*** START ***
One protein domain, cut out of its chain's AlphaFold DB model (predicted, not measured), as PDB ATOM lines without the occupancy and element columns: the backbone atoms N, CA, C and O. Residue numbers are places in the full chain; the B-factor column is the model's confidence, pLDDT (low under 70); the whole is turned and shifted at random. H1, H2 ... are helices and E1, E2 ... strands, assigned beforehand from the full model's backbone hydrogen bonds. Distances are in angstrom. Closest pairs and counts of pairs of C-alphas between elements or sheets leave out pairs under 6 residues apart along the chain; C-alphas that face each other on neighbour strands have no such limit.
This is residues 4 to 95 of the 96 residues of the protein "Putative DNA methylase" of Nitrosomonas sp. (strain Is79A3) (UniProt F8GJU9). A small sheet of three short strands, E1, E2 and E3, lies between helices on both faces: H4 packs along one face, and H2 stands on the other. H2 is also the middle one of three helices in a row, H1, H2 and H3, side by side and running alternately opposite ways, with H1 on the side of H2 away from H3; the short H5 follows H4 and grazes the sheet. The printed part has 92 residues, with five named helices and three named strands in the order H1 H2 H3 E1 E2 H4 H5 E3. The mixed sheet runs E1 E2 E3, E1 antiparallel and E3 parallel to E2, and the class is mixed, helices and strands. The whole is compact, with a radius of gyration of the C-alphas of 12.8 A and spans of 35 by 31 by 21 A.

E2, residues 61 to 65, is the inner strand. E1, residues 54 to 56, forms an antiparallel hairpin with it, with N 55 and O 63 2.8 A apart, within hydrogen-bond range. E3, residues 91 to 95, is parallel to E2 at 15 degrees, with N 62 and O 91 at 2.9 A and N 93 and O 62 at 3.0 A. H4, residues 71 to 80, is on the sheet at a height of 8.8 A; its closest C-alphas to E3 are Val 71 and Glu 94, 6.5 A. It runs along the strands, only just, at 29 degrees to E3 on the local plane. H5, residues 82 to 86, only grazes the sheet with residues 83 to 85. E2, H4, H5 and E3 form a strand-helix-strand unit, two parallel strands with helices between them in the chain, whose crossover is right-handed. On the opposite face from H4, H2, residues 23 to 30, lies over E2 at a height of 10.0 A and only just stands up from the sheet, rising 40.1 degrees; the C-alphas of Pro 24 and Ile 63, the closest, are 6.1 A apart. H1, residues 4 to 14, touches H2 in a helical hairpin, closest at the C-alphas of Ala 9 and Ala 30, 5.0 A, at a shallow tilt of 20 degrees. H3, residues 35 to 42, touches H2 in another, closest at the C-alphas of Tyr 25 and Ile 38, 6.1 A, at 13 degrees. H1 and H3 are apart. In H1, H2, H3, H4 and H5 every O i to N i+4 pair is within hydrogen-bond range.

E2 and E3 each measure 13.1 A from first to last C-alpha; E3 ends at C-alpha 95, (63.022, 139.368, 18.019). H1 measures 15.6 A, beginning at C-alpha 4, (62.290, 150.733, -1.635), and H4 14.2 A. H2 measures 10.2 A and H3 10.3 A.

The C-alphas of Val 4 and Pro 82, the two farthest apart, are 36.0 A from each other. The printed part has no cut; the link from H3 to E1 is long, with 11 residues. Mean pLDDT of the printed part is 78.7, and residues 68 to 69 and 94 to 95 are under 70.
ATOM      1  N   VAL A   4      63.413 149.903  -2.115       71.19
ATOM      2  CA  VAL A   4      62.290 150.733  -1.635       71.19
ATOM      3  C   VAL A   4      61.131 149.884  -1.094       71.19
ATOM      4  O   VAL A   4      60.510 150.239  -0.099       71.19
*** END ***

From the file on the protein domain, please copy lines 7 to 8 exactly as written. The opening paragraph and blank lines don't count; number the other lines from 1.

ATOM      3  C   VAL A   4      61.131 149.884  -1.094       71.19
ATOM      4  O   VAL A   4      60.510 150.239  -0.099       71.19